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Rev. Norbert Mokros, 1938-2016, founded Seafarers ministry

The Rev. Norbert W.W. Mokros died Jan. 25 at age 77. A resident of Duluth for six decades, he served as the founding director of the Twin Ports Ministry to Seafarers, a position he held from 1969 until his retirement in 2001. A naturalized U.S. c...

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The Rev. Norbert W.W. Mokros (Photo submitted)

 

The Rev. Norbert W.W. Mokros died Jan. 25 at age 77. A resident of Duluth for six decades, he served as the founding director of the Twin Ports Ministry to Seafarers, a position he held from 1969 until his retirement in 2001.

A naturalized U.S. citizen, Mokros was born in the Silesian village of Mangschutz, Germany. His mother came from the nearby village of Minken. Both families had lived in this region of Silesia for centuries until the final months of World War II.

They fled the Russian armies advancing into Silesia and witnessed the firebombing of Dresden. Following the secession of Silesia to Poland, they joined the flow of millions who sought resettlement in what would become West Germany. Their journey brought them to a refugee camp near the Kiel Canal in northern Germany for the next two years.

By the late 1940s the family had settled in Velbert, in the vicinity of the city of Essen in the Ruhr industrial district. The family moved to Minnesota in 1956, sponsored by the Nokomis Lutheran Church of Minneapolis. Following his 1961 graduation from Augsburg College, he entered Northwestern Lutheran Theological Seminary. In 1964 he was ordained a minister of the American Lutheran Church.

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That year his ordination brought him to Duluth to serve as assistant pastor at Concordia Lutheran Church. By July, his work as a minister expanded significantly in response to a protracted labor strike by grain millers. The strike left a flotilla of international ships without the cargo of wheat that brought them down the St. Lawrence Seaway to the Twin Ports. The hundreds of international seamen aboard the ships had no opportunity to get off their vessels, contact their families or have respite from long isolation on board their ships.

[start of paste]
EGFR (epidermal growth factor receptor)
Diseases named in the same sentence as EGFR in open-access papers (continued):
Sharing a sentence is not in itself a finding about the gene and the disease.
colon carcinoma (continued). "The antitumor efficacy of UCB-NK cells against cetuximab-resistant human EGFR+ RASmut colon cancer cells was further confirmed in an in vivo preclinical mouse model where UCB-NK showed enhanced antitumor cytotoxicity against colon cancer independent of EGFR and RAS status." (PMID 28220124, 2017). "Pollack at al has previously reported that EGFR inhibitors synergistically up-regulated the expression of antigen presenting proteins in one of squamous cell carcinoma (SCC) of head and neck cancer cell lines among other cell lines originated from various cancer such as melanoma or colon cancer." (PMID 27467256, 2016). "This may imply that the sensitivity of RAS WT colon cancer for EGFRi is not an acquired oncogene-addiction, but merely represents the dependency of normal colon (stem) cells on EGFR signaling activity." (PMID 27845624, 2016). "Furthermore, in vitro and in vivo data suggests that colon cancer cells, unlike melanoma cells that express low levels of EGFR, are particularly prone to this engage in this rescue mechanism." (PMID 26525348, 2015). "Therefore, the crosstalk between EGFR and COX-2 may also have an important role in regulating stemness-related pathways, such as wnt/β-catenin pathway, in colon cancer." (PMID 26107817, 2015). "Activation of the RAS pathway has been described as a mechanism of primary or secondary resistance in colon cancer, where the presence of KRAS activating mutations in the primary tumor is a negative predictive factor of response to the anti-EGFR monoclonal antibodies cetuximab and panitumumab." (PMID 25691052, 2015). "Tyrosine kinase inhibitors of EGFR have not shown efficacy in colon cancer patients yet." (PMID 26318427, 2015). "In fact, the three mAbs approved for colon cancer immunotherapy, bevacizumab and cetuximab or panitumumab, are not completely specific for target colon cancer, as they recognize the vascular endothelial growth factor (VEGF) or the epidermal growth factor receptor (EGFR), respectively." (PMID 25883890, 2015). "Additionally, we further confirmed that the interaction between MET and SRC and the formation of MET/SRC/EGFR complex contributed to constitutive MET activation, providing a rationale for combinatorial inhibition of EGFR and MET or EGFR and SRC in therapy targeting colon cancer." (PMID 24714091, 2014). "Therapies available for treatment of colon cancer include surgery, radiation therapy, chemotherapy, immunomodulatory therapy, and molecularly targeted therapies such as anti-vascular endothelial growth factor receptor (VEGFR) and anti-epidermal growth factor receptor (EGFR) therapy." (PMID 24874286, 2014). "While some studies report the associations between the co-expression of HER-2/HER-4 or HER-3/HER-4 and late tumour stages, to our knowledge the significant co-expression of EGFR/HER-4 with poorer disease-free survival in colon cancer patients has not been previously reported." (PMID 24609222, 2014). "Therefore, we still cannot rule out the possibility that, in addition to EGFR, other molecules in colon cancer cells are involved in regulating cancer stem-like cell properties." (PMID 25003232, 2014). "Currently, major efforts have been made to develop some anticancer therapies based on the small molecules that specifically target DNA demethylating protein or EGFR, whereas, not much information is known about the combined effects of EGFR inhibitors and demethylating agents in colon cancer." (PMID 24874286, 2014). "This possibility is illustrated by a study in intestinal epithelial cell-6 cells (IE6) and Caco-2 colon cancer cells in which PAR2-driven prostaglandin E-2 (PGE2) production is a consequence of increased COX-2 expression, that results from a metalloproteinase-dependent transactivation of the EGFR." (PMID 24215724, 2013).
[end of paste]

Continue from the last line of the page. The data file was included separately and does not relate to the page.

With the support of his congregation and a dozen added denominations, Mokros began visiting ships and organizing a shuttle service to town. He organized the distribution of books and magazines, visited those who were hospitalized and secured translators. The strike ended but many supported the idea of creating a regular ministry to seafarers.

Through fundraising, the Twin Ports Ministry to Seafarers opened officially in 1969 in a 64-by-14-foot mobile trailer on Garfield Avenue near the docks. Ship visiting began in earnest with the combined support of 11 denominations who, in addition to their offerings and volunteer work, collected Betty Crocker coupons that led to the initial purchase of a nine-passenger van.

Six years later in 1975, the Seafarers Ministry moved to its current home, the rectory building of the former St. Clement's Catholic Parish at 2024 W. Third St. The ministry continues to this day to provide sailors with shuttle rides to churches, shopping centers, medical clinics and other community services and other amenities while ships are in port.

A memorial service is planned for Spring 2016. The date will be announced once set. Correspondence can be sent to norbertmokrosmemorial@gmail.com .

 

Related Topics: FAITHSHIPPING
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